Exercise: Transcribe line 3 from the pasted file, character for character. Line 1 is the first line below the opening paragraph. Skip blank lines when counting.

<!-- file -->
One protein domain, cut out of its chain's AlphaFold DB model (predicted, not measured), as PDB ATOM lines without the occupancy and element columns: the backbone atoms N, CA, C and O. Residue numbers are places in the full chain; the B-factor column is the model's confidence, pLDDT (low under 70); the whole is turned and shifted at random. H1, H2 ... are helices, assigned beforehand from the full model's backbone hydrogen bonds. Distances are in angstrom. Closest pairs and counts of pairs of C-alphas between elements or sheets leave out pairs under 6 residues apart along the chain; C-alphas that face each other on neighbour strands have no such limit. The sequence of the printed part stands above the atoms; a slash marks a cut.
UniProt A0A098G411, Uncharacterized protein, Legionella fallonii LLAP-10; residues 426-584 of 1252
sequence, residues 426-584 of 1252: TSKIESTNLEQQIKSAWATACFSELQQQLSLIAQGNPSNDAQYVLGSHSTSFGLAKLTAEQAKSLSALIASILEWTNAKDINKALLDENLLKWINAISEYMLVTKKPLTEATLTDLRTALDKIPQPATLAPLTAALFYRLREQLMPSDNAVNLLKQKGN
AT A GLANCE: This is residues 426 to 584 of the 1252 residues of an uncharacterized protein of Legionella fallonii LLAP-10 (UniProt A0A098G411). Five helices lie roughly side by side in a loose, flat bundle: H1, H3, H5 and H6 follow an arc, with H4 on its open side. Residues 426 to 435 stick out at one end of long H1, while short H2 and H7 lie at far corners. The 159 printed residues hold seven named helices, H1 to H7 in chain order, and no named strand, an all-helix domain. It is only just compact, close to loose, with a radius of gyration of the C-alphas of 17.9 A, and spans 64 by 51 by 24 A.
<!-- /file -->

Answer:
AT A GLANCE: This is residues 426 to 584 of the 1252 residues of an uncharacterized protein of Legionella fallonii LLAP-10 (UniProt A0A098G411). Five helices lie roughly side by side in a loose, flat bundle: H1, H3, H5 and H6 follow an arc, with H4 on its open side. Residues 426 to 435 stick out at one end of long H1, while short H2 and H7 lie at far corners. The 159 printed residues hold seven named helices, H1 to H7 in chain order, and no named strand, an all-helix domain. It is only just compact, close to loose, with a radius of gyration of the C-alphas of 17.9 A, and spans 64 by 51 by 24 A.